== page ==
Actually beginning eight years after the introduction with Katiya learning her dark powers of reanimating the dead, The Gathering Storm is set during the reign of Tsar Alexander III, known to his people as "The Bear." In this version of historical Russia, both the Light and Dark Courts of Faerie are at play within the Imperial Court of Alexander Romanov. The Imperial Tsar's own wife Dagmar of Denmark (though renamed as Marie Feodorovna) is actually a Light Faerie and controls that aspect of power in Russia. Alexander's own brother Vladimir married, shockingly, into the Dark Court fae: his wife, the Grand Duchess Miechen, has a obvious rivalry with the Empress. Not at all surprisingly, caught between these two women, these two factions, the Russian Court seethes with intrigue, betrayal and. . . magic. I loved the new integration of the faerie within the folds of the historical Russian aristocracy; I just wished it had been more detailed and fleshed out what the roles of the faerie were for, besides fomenting drama. Added to the tensions of the distant/enemy fae courts constantly around her and her family, Katerina has to contend with a witchy classmate at her boarding school named Elena, a princess of the country of Montenegro. And as the reader learns and Elena demonstrates, the fae aren't the only supernatural creatures populating 19th century Russia or its nobility. The author created numerous species/sub-species of vampire to contend with the human population as well. From the moth-like veshtizas, to the upyri, wampyr and even the supreme form of them all: the Vladiki - blood-drinkers descended from Vlad Dracul of Wallachia himself - Bridges has her own, fresh interpretation of vampirism. It's a very dense and complicated mythology that the author has created for her world, but it works.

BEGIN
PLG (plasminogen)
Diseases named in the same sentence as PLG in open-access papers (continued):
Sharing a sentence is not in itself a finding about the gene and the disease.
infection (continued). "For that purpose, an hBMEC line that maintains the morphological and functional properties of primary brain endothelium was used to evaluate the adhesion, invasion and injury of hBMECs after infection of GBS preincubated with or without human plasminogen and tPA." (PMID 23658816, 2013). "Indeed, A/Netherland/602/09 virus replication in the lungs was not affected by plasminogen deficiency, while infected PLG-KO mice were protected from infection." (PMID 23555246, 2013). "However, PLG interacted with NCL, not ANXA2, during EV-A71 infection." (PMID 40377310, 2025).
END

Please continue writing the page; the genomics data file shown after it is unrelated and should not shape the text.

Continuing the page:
Katerina, nicknamed Katiya by those who know her and love her, grew on me as the novel progressed. My increased affinity for the book can be directly traced to my increasing affection for the main character. My thought process concerning her went pretty much like this: "Eh" to "I don't hate her" to "I kinda like her" to "Ok, she's cool with me. I want her to live." Her necromantic ability isn't the only "otherworldly" capabilities the young Duchess possesses: she can also see a "cold light that seemed to grow stronger as a person drew nearer to the end" - convenient gift but not one I minded overmuch. What starts out as a sarcastic, genial sixteen year old girl develops into a headstrong, stubborn, intelligent and capable necromancer. Katiya has ambitition, like all the girls her age at the Smolny Institute. Unlike those girls, Katiya is not ambitious for power, for money or for even a Queenship. What she wants most in the world is to be a doctor (this is a girl, who when embroidering, pretending to be working on her sutures) - something not allowed for women in Russia. I found her dream to be interesting: a girl cursed with a gift for the dead desires to use her other powers (brains, strength, audacity) to help others live. Katerina isn't perfect: she can be a bit naive and silly but on the whole, it's her brains that define her - not her ballgowns or boyfriends. She's already a strange girl with her powers, but what truly sets her a part from the mold are her desires for a completely non-traditional life and profession.